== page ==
Finally, the reduced code size, and method hiding cleans up the code, and it can make for improved code readability. But bear in mind the disadvantage mentioned earlier - you may have to search for the method used by a class.
 

Types of inheritance
You may have noticed that the Football kick method did not take into account the effect of the number of panels on the speed. It may be that more panels make for a faster ball. Lets make that change to the kick method in the Football class:
 
 type
   TFootball = class(TBall)
   private
     ballPanels : Byte;
   published
     // Now we override the TBall kick method to take into account
     // the number of panels of the ball
     procedure   Kick(power : Byte); override;
     // Different constructor - must pass panels now
     constructor Create(size : Byte; panels : Byte);
   end;

And its new kick method:
 
 procedure TFootball.Kick(power : Byte);
 begin
   // Now take the number of panels into account
   ballSpeed := (power * ballSize * ballPanels) DIV 24;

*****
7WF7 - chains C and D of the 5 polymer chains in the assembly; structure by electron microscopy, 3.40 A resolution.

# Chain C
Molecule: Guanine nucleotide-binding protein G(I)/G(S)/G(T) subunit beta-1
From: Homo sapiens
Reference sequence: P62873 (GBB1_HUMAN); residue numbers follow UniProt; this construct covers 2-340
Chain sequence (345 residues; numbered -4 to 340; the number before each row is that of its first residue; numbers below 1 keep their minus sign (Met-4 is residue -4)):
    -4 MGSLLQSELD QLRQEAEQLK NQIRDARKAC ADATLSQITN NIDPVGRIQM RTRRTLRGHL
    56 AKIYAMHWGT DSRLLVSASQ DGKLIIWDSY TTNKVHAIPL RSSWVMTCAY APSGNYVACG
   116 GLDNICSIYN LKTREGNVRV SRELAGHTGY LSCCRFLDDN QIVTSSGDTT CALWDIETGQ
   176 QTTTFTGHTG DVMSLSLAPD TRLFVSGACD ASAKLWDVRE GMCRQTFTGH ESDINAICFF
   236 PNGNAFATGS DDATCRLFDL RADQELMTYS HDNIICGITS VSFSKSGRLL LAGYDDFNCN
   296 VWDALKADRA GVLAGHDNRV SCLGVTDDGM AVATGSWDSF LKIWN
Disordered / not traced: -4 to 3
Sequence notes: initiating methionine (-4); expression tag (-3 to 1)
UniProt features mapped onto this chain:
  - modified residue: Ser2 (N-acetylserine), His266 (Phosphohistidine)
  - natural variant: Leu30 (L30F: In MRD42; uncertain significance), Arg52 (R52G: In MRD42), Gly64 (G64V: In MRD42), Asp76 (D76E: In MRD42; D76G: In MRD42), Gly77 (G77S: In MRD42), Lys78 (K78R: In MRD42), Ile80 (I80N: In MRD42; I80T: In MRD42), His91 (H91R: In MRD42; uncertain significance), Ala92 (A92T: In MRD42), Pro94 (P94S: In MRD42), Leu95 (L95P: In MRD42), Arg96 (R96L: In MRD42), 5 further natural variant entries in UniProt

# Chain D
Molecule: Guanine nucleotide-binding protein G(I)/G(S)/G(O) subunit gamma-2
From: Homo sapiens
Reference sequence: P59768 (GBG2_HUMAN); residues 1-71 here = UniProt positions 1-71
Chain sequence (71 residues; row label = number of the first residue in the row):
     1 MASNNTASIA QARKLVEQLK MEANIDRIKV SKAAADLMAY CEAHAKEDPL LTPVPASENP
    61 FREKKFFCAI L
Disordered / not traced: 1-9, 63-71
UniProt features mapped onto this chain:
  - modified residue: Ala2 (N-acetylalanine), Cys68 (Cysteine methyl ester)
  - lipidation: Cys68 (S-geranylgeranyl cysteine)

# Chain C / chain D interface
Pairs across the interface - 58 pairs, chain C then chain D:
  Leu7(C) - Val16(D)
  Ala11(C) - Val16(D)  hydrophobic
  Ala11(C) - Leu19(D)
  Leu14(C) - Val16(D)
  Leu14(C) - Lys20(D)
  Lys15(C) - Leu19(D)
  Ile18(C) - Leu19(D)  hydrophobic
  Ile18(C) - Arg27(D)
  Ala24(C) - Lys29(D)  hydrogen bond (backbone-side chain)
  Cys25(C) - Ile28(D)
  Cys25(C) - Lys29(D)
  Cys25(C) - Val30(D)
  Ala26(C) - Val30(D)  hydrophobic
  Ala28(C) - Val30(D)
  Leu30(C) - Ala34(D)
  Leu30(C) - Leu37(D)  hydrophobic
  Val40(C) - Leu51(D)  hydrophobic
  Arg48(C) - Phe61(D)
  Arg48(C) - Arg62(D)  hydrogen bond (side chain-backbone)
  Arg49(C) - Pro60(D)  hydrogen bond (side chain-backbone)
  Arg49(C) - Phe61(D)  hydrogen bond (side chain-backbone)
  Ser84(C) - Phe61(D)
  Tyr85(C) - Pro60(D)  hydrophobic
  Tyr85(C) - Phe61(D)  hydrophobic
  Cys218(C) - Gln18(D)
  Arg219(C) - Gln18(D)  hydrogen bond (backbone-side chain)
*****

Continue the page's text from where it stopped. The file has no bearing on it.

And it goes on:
end;

Here we have overridden the inherited kick class. Calling a Ball or Football class kick method still looks the same, but the outcome is now different :
 
 The ShowMessageFmt routine shows the two ball speeds before and after kicking:
 
 Beach ball  is moving at speed : 0
 Soccer ball is moving at speed : 0
 Beach ball  is moving at speed : 12
 Soccer ball is moving at speed : 25

By taking into account the number of Football panels, it travels faster than a plain ball. This type of class inheritance is called a specialisation - the child class is a specialised version of the parent class.
 
Another form of class inheritance is where the child class enriches the parent class. It literally extends the parent. For example, a new class inherited from a TButton may add graphics to the button.
 
Finally, there are two rather different forms of inheritance. Abstract classes provide skeleton methods that child classes must implement (unless they want to be abstract classes). Interfaces provide a variation on abstract classes. A class that implements an interface must flesh out the skeleton methods of the interface.
 

The full code for the above example
This code may be run by copying and pasting into Delphi, following the instructions at the start:
 
 // Full Unit code.
 // -----------------------------------------------------------
 // You must store this code in a unit called Unit1 with a form
 // called Form1 that has an OnCreate event called FormCreate.